This week I attended a talk by Martin Tancer on the classical Necklace Splitting Problem.
For my project, I coded and ran simulations for the two cases as described in Week 4. Several types of weight matrices were tested- Random Symmetric, Identity, Random Assymetric etc. The results showed that in the case where each entry of the sqaure weight matrix W is an m x m matrix (corresponding to m opinions for each individual, the opinions tend to diverge in multiple directions towards infinity. In the case where the weight matrix is a square matrix with each entry a real number, the opinions tend to diverge in two opposing directions i.e. the opinion vectors either tended to infinity in quadrants 1 and 3 or quadrants 2 and 4.
This week I attended a seminar talk by Misha Tyomkin on the topic Weak Saturation on Graphs and Hypergraphs. I also attended a workshop hosted by Lazaros Gallos on Scientific and Technical writing.
For my project, from the simulations for the two cases I ran last week, my mentor suggested I experiment and document the behavior of the Discrete-time evolution model when the weight matrices (for both case as mentioned in Week 4) are normalized at each iteration. Specifically, I evaluate the model for two types of normalization techniques:
This week was the AI day. It really informative and I realy enjoyed it- especially the industry panel hosted by Chid Apte from IBM Research and Iraj Saniee from Bell Labs.
For my project, I continued with additional simulations. This time I ran simulations for the Discrete-time model using weight matrix W such that each entry in W is a 2 x 2 matrix. However, this time I normalized the opinion vector and weight matrix by dividing by the absolute maximum of the opinion vector and weight matrix respectively. This made sense intuitively since, normalizing by dividing by the absolute maximum would keep the relative magnitudes of the entries in the opinion vector and weight matrix unchanged but would prevent them form diverging to infinity. I ran simulations for a wide range of intial conditions- symmetric/asymmetric matrices (corresponding to directed/undirected networks), negative matrices and positive semidefinite. I also checked for structural balance in all the simulations that I had run so far. Reaching structural balance in all the simulations is an important property of this model and it would be quite surprising if I were find initial conditions that did not eventually lead to structural balance.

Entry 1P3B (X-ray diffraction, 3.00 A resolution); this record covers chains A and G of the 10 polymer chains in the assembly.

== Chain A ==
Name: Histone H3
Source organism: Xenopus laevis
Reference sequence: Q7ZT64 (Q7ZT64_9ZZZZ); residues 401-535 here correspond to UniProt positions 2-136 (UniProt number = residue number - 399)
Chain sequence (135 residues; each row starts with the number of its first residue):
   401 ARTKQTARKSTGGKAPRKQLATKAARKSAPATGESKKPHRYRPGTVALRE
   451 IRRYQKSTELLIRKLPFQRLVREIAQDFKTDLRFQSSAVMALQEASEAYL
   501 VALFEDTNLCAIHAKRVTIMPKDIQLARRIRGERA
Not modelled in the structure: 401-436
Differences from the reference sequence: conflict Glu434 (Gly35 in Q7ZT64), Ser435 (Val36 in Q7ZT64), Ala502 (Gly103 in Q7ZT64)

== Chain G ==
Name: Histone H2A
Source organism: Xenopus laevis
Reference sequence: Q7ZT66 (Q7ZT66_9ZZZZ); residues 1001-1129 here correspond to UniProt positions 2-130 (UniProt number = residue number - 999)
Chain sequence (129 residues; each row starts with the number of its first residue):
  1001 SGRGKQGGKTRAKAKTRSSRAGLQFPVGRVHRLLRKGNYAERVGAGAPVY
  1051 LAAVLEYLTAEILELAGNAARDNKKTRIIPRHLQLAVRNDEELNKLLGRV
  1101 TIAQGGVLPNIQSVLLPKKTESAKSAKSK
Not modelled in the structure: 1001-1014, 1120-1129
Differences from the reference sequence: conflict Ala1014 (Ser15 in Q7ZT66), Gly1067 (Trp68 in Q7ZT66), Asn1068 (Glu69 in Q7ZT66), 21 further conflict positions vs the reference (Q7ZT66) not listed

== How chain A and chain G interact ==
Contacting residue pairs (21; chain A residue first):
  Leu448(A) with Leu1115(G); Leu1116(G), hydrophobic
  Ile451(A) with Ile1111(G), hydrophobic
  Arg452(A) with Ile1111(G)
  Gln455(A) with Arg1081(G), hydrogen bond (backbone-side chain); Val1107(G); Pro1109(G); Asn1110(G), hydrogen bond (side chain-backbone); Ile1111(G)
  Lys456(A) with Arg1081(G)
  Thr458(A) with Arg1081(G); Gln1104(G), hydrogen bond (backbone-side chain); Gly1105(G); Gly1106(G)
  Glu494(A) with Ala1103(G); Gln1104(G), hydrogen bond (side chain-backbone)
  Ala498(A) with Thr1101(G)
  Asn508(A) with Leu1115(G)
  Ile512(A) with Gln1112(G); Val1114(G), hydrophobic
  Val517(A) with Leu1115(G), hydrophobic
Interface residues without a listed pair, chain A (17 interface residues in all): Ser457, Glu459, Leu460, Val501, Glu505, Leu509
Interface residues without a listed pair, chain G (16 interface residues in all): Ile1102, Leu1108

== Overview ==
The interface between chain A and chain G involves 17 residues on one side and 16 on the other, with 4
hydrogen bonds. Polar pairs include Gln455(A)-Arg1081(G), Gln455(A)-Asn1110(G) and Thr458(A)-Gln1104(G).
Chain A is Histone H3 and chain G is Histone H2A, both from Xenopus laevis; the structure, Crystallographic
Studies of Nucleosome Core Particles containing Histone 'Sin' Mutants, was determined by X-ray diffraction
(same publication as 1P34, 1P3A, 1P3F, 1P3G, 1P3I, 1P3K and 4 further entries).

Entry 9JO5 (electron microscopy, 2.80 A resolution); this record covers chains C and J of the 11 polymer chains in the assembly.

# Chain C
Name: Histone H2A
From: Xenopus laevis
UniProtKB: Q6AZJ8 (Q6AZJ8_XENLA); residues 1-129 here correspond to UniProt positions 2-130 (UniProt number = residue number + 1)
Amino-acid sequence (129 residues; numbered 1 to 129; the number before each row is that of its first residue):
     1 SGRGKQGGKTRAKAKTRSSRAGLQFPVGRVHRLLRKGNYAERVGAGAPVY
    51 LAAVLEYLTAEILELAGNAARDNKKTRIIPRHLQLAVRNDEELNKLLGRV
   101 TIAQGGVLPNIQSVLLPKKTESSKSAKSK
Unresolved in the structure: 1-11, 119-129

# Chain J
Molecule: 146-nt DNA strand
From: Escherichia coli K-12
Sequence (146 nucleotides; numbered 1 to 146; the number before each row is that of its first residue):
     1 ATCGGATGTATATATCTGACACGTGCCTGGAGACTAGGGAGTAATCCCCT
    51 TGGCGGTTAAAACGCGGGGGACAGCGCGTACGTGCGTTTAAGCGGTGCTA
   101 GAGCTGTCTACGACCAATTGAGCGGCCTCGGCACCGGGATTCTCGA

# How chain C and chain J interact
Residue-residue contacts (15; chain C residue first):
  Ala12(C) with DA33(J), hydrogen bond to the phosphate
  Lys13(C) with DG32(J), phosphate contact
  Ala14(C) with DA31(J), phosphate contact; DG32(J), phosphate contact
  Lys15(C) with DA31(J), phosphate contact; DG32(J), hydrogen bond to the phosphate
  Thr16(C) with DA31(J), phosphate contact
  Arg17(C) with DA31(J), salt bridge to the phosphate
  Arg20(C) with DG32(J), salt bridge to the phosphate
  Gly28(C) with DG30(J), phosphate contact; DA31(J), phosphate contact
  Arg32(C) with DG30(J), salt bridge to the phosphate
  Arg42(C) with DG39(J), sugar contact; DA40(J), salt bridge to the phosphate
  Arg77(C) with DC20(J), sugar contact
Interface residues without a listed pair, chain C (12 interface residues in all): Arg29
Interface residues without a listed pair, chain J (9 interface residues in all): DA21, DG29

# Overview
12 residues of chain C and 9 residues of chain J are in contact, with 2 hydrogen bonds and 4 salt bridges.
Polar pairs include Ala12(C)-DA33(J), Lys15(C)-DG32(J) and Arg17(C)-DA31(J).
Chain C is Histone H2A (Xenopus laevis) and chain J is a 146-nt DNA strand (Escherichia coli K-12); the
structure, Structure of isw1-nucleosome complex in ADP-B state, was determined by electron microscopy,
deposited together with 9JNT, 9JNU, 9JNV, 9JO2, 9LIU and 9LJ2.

This week I attended the Graduate School panel. I really enjoyed this panel and gained a lot of information about graduate school. The panelists were very knowledgeable and insightful.
For my project, this week I moved away from simulations from generated data and used the model with multidimensional opinions and vectors on a real-world benchmark dataset- the Zachary's Karate Club dataset. This dataset was compiled by Zachary over the course of two years during which he witnessed the splitting of a karate club into two factions centered around two individuals. He observed the interactions of all the members outside of the karate club (which forms the intial social network) and the graph corresponding to these interactions can be used to predict the final community membership of each node/member. We set the two nodes around which the split was centered to have opposite opinions i.e. vectors [1, 1] and [-1, -1]. We set all the other nodes to be neutral (having opinion vector [0,0]) and using the opinion vector for the network and the adjancency matrix corresponding to the the graph of interactions among the members. The co-evolution model was able to predict with 100% accuracy the final membership of each node/member.
This week I spent my time consolidating and documenting my results for the final presentation and the paper. I was able to get a good overview of the progress I made and in hindsight we were able to make a lot of progress over the course of these nine weeks.
Update: I delivered my presentation and it went great (I think...). It was great listening to the presentations of my peers listening to a very diverse range of topics and areas of research combining Math and Computer Science.
This work was carried out while the author, Soham Palande, was a participant in the 2021 DIMACS REU program at Rutgers University, supported by NSF HDR TRIPODS award CCF-1934924